10. Summary • Networking is how most jobs are found.. • An ongoing activity – you are never “done” • Building up your network of contacts is work .. But it’s worth the effort • Finding a job is hard work.. You will likely have to interview multiple times before landing a position • Using the phone and following up are critical skills to be learned

  11. Linked-in • Social networking tool for professionals • More than simply a “job search” tool • Used for collaboration among like minded professionals.. • Smaller companies utilize this tool to identify and screen candidates • More efficient than posting and then having to screen hundreds of candidates

  12. Fundamental Concepts • Degrees of separation • People you know directly and who know you and would respond to communication from you (1st level contacts) • People who are “friends of your contact” – who would respond to communication from your friend but who do not know you directly (2nd level contacts) • People who are “friends of friends of your contact” (3rd level contacts)

  13. Why does this work? • People who have been involved in a job search recently are often willing to help others who are still in the search.. • Pay back • In offering to help, individuals are not obligating themselves to anything other than an informational contact • Phone call • Lunch meeting • Individuals are much more likely to respond to their friends than to “total strangers”

  14. Why does this work? • Consider a typical “networking event” • How many people might you meet and exchange information with? • How many of these people would be in the same field you are interested in? • How would you locate the people you were interested in meeting and networking with? • Consider an electronic tool with access to millions of online resumes, a good search engine and a mechanism to contact individuals identified • Consider the same questions as above… • Which is more likely to be effective in your job search?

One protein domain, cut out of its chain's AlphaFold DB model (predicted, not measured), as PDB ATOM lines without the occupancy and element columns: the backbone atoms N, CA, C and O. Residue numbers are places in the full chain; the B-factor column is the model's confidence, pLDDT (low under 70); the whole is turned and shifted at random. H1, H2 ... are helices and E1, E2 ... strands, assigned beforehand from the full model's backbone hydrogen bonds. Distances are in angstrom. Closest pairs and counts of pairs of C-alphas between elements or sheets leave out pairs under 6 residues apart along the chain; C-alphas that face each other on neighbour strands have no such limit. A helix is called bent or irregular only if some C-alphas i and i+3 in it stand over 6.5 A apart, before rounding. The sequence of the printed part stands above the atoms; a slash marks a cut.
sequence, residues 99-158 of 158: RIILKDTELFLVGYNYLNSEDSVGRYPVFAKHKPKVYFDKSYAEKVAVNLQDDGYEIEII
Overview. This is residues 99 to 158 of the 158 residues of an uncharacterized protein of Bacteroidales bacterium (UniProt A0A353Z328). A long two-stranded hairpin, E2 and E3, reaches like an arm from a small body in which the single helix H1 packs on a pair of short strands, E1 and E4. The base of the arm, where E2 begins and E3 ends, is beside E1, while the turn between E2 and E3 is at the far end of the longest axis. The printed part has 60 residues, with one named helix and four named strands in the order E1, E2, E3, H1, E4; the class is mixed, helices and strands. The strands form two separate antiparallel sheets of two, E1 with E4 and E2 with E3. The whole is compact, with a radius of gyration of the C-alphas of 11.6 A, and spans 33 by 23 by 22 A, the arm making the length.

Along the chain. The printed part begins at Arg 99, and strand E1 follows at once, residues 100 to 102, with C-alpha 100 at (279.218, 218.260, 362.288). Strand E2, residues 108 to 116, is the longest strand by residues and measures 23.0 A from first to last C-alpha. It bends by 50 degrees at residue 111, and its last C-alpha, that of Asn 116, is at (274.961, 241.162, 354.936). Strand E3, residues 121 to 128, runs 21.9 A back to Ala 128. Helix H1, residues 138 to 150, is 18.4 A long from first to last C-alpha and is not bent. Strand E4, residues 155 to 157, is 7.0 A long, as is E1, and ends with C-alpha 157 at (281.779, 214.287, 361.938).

15. What about privacy? Spam? • Linked-in has several levels of user control • How much of your information is visible – including your name • How much information “search engines” such as google can find • Because communication with you is managed by “your friends” – they screen inappropriate contact • Personal experience – no spam from this tool

  16. How do I get started? • You have to register on-line (free account) • User name and password.. • You should next construct your own resume • Fixed format.. Company name, dates you worked there, text describing what you did (cut and paste from your resume) • Write a careful summary statement (career summary, not what you are looking for).. 3 or 4 sentences .. Describe your accomplishments • Include your schooling and certification credentials • Think about key-words to include.. industry specific “buzz words” • Upload a picture of yourself – professional, head & shoulders, Sunday dress

  17. How do I get started? (2) • Create an online network of your friends • Invitations are simple .. “I’d like to add you to my professional network on linked in” • Include at least one of the counselors at ERC • Gives you access to a huge network of previous clients • For example: • Paul Smith – has 342 professional in his network • 2nd level – 37,700 professional contacts • 3rd level – 2.7 million professional contacts • Connections in Chicago area (25%), New York (6%), San Francisco (5%), Salt Lake – Provo (8%)

  18. How do I use this network? • Use the search engine to research a company you may be interested in.. • It will identify contacts in your network who either work there now or have in the past • Narrow your search – look locally, look for folks that currently work there, look for people in the department posting a job • If/when you identify an individual you want to network with, use the introduction mechanism to request contact. • E-mail to your direct contact, attached email to the person you want to contact..

  19. Summary • Social networking tools such as linked-in are increasingly being used in job search • You need to learn how they work and get comfortable using them to be effective • Linked-in is not a substitute for face to face networking, but it can facilitate face to face contact with appropriate people